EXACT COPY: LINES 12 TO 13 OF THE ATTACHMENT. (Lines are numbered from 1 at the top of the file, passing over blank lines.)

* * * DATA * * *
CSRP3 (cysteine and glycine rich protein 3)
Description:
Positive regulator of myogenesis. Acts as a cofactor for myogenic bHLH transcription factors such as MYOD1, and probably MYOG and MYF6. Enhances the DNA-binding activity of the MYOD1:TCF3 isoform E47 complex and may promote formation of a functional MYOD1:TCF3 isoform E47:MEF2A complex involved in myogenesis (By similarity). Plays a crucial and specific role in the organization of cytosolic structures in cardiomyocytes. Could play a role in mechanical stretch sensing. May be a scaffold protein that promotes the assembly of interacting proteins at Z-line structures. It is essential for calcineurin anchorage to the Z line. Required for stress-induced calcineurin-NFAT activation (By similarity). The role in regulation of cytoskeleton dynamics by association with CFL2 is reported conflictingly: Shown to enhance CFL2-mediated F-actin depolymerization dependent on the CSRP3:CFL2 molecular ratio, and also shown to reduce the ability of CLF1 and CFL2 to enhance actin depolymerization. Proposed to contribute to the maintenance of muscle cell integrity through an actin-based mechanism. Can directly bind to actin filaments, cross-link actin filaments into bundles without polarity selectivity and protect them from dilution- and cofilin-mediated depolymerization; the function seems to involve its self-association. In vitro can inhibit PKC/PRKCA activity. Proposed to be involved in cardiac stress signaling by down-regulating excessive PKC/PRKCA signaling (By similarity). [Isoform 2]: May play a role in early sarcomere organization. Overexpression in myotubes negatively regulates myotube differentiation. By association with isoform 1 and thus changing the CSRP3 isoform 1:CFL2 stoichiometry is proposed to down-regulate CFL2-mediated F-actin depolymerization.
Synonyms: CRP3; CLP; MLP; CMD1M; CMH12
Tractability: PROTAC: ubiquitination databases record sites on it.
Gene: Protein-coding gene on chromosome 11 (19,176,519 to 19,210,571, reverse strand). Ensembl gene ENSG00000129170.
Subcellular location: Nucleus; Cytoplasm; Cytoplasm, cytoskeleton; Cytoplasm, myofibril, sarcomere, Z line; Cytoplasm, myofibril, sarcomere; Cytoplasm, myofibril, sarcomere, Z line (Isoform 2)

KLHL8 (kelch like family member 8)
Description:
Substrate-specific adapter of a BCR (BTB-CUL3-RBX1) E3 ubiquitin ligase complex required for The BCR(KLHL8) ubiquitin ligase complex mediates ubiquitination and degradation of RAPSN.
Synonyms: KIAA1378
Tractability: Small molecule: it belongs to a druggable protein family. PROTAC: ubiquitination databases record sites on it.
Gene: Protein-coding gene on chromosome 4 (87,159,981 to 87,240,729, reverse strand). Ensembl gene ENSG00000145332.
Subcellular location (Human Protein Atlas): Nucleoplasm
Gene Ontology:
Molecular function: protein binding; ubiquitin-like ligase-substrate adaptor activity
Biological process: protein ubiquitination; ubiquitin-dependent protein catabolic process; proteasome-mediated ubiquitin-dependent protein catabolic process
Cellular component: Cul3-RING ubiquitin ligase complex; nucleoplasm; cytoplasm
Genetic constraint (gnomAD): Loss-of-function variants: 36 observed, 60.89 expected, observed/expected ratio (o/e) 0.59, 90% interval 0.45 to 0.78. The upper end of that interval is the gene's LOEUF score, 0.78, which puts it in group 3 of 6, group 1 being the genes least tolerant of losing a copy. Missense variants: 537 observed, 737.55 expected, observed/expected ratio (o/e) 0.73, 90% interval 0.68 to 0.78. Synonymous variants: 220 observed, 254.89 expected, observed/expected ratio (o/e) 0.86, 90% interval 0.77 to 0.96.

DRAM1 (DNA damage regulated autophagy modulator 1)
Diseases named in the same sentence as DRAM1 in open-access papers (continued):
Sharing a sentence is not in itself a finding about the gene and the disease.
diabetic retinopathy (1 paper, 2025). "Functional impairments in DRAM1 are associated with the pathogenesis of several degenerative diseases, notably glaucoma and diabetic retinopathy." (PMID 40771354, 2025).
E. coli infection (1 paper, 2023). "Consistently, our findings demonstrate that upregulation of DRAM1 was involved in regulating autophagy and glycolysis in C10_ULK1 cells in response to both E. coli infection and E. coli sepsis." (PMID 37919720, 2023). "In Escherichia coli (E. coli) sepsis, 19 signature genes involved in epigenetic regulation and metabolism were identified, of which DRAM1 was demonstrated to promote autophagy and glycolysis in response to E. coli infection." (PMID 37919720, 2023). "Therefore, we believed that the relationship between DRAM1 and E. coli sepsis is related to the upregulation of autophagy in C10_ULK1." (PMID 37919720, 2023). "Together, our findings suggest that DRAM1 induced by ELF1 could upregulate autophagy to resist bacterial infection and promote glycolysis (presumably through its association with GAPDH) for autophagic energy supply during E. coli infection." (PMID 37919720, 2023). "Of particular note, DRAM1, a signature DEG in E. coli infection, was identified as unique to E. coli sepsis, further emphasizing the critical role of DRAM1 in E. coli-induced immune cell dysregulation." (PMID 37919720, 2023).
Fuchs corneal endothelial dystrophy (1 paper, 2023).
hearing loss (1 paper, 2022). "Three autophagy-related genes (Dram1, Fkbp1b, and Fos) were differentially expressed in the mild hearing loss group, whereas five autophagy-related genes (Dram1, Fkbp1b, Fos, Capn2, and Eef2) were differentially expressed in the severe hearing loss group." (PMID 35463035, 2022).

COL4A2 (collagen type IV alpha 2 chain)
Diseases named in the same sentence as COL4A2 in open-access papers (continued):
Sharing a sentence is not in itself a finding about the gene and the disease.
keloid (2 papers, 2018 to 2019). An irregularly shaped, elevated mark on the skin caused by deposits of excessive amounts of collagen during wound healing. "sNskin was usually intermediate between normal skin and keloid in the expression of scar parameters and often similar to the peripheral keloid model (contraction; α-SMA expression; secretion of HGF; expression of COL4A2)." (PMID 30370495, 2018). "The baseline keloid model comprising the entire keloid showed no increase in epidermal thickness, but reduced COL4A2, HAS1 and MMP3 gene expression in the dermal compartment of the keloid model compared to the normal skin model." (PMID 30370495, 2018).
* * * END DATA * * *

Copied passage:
Tractability: Small molecule: it belongs to a druggable protein family. PROTAC: ubiquitination databases record sites on it.
Gene: Protein-coding gene on chromosome 4 (87,159,981 to 87,240,729, reverse strand). Ensembl gene ENSG00000145332.